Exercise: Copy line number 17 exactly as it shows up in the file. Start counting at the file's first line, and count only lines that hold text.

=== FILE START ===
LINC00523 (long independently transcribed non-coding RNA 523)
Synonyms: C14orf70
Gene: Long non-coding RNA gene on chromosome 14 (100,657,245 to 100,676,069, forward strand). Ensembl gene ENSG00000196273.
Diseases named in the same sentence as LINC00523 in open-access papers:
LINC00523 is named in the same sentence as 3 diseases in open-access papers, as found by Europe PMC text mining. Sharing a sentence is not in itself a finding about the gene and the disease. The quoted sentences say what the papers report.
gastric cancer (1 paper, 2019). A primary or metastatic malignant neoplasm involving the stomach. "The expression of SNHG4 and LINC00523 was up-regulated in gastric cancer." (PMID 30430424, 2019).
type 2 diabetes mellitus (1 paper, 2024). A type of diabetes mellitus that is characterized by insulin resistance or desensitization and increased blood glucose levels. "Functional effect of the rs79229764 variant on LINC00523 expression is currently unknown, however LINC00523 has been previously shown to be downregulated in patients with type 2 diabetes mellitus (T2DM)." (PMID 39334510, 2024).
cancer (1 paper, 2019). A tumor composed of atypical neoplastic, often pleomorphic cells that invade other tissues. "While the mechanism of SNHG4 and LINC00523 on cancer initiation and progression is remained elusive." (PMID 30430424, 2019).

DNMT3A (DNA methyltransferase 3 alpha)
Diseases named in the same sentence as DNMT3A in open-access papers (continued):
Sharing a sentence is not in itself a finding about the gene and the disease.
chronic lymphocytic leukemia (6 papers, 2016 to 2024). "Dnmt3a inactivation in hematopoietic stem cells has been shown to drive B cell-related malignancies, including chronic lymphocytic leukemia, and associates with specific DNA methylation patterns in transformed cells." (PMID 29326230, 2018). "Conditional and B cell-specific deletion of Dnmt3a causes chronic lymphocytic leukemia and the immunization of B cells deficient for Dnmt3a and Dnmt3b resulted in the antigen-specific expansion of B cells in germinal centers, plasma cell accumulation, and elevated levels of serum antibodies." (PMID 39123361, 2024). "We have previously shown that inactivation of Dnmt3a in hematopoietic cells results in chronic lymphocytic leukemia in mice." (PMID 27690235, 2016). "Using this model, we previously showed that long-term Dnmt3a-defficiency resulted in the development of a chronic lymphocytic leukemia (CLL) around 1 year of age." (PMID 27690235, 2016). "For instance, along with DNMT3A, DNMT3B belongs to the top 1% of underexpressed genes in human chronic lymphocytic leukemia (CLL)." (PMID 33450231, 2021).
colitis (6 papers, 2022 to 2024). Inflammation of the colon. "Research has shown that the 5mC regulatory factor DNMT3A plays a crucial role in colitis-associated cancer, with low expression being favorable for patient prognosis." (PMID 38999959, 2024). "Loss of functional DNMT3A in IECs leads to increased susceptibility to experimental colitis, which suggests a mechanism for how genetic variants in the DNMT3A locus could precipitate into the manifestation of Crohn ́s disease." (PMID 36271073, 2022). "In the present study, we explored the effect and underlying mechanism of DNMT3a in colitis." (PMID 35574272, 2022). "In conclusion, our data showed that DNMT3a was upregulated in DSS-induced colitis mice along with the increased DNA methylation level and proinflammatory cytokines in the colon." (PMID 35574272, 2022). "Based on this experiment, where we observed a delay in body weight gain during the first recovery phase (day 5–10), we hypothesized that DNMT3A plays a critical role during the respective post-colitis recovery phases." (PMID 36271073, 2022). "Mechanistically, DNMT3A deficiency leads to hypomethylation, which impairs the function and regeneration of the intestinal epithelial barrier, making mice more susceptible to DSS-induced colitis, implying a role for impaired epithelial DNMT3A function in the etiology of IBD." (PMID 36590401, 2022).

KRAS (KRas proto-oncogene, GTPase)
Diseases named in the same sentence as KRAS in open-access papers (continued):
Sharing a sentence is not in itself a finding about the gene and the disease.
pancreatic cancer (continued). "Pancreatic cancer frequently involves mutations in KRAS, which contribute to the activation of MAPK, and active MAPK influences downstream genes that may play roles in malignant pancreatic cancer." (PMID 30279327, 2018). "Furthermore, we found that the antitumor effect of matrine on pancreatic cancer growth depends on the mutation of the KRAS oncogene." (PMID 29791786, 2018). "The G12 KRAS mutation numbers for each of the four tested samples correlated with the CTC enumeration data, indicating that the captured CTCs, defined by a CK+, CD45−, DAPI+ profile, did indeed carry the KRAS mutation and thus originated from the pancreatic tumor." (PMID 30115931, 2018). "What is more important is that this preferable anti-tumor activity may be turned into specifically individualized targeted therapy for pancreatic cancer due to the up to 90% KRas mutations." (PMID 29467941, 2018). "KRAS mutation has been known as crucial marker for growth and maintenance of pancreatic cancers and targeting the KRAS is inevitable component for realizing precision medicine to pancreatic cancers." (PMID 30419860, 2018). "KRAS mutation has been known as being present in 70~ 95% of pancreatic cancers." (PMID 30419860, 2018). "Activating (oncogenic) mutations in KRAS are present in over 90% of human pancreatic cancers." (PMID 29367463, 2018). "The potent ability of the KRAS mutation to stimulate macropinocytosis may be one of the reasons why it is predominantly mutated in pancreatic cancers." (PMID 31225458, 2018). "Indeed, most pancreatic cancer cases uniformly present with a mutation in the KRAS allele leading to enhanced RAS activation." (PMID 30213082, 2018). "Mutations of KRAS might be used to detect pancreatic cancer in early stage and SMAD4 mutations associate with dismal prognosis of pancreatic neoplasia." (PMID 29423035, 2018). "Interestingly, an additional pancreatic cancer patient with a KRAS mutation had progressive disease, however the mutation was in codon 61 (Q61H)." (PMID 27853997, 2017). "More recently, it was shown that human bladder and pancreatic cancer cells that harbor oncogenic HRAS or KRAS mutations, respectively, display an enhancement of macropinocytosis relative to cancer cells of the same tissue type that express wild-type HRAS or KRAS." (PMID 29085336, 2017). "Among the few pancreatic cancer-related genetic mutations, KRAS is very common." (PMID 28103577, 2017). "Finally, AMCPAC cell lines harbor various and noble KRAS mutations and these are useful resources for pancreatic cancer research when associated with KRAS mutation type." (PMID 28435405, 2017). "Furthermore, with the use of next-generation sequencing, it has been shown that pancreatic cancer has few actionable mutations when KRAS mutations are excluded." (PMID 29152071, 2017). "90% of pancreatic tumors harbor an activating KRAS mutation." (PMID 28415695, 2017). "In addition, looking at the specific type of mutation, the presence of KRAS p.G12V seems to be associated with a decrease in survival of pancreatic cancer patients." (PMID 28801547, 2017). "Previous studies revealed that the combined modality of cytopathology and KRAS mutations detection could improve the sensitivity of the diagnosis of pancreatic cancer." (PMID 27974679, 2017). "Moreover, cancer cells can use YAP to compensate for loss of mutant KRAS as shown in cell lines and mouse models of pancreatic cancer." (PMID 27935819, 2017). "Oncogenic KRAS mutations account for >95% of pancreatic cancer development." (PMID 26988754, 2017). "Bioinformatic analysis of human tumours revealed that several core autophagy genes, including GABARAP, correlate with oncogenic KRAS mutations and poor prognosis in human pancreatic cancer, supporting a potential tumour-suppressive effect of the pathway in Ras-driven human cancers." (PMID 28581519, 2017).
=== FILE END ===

pancreatic cancer (continued). "Pancreatic cancer frequently involves mutations in KRAS, which contribute to the activation of MAPK, and active MAPK influences downstream genes that may play roles in malignant pancreatic cancer." (PMID 30279327, 2018). "Furthermore, we found that the antitumor effect of matrine on pancreatic cancer growth depends on the mutation of the KRAS oncogene." (PMID 29791786, 2018). "The G12 KRAS mutation numbers for each of the four tested samples correlated with the CTC enumeration data, indicating that the captured CTCs, defined by a CK+, CD45−, DAPI+ profile, did indeed carry the KRAS mutation and thus originated from the pancreatic tumor." (PMID 30115931, 2018). "What is more important is that this preferable anti-tumor activity may be turned into specifically individualized targeted therapy for pancreatic cancer due to the up to 90% KRas mutations." (PMID 29467941, 2018). "KRAS mutation has been known as crucial marker for growth and maintenance of pancreatic cancers and targeting the KRAS is inevitable component for realizing precision medicine to pancreatic cancers." (PMID 30419860, 2018). "KRAS mutation has been known as being present in 70~ 95% of pancreatic cancers." (PMID 30419860, 2018). "Activating (oncogenic) mutations in KRAS are present in over 90% of human pancreatic cancers." (PMID 29367463, 2018). "The potent ability of the KRAS mutation to stimulate macropinocytosis may be one of the reasons why it is predominantly mutated in pancreatic cancers." (PMID 31225458, 2018). "Indeed, most pancreatic cancer cases uniformly present with a mutation in the KRAS allele leading to enhanced RAS activation." (PMID 30213082, 2018). "Mutations of KRAS might be used to detect pancreatic cancer in early stage and SMAD4 mutations associate with dismal prognosis of pancreatic neoplasia." (PMID 29423035, 2018). "Interestingly, an additional pancreatic cancer patient with a KRAS mutation had progressive disease, however the mutation was in codon 61 (Q61H)." (PMID 27853997, 2017). "More recently, it was shown that human bladder and pancreatic cancer cells that harbor oncogenic HRAS or KRAS mutations, respectively, display an enhancement of macropinocytosis relative to cancer cells of the same tissue type that express wild-type HRAS or KRAS." (PMID 29085336, 2017). "Among the few pancreatic cancer-related genetic mutations, KRAS is very common." (PMID 28103577, 2017). "Finally, AMCPAC cell lines harbor various and noble KRAS mutations and these are useful resources for pancreatic cancer research when associated with KRAS mutation type." (PMID 28435405, 2017). "Furthermore, with the use of next-generation sequencing, it has been shown that pancreatic cancer has few actionable mutations when KRAS mutations are excluded." (PMID 29152071, 2017). "90% of pancreatic tumors harbor an activating KRAS mutation." (PMID 28415695, 2017). "In addition, looking at the specific type of mutation, the presence of KRAS p.G12V seems to be associated with a decrease in survival of pancreatic cancer patients." (PMID 28801547, 2017). "Previous studies revealed that the combined modality of cytopathology and KRAS mutations detection could improve the sensitivity of the diagnosis of pancreatic cancer." (PMID 27974679, 2017). "Moreover, cancer cells can use YAP to compensate for loss of mutant KRAS as shown in cell lines and mouse models of pancreatic cancer." (PMID 27935819, 2017). "Oncogenic KRAS mutations account for >95% of pancreatic cancer development." (PMID 26988754, 2017). "Bioinformatic analysis of human tumours revealed that several core autophagy genes, including GABARAP, correlate with oncogenic KRAS mutations and poor prognosis in human pancreatic cancer, supporting a potential tumour-suppressive effect of the pathway in Ras-driven human cancers." (PMID 28581519, 2017).